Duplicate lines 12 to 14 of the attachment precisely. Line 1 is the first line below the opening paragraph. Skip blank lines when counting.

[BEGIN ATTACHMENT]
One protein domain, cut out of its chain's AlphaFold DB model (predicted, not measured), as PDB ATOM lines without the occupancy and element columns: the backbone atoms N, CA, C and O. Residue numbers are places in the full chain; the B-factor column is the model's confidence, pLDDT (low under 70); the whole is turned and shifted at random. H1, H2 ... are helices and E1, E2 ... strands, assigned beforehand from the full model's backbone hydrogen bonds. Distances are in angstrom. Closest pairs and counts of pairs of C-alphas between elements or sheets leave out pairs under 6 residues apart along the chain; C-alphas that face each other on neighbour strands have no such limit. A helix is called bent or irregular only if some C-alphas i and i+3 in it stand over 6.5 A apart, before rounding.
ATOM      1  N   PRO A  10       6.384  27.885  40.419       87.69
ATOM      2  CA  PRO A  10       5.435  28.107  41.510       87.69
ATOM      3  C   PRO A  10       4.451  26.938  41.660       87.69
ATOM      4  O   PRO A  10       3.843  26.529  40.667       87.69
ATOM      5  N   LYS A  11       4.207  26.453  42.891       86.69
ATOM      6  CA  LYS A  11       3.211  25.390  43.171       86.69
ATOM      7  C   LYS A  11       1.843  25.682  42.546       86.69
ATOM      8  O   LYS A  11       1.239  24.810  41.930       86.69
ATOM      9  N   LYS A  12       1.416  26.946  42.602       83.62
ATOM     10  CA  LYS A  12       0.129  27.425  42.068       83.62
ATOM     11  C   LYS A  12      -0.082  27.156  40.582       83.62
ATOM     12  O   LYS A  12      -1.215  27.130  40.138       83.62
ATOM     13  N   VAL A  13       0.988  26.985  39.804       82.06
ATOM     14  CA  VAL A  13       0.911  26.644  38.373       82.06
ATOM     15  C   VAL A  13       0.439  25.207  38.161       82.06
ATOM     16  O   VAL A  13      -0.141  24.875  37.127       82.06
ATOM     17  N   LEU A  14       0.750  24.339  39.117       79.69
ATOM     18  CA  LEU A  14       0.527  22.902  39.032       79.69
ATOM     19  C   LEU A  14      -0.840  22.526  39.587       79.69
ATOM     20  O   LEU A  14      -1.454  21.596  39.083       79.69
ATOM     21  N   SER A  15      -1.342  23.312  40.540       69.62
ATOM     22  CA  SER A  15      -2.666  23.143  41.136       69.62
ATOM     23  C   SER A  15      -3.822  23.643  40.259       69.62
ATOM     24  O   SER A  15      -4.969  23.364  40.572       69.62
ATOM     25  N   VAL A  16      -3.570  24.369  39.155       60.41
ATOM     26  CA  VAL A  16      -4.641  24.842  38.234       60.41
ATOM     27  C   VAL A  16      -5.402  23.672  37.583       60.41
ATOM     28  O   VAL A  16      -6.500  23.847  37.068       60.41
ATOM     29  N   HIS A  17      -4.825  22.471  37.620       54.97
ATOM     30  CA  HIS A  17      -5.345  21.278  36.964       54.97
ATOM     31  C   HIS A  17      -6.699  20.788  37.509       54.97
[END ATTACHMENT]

ATOM     12  O   LYS A  12      -1.215  27.130  40.138       83.62
ATOM     13  N   VAL A  13       0.988  26.985  39.804       82.06
ATOM     14  CA  VAL A  13       0.911  26.644  38.373       82.06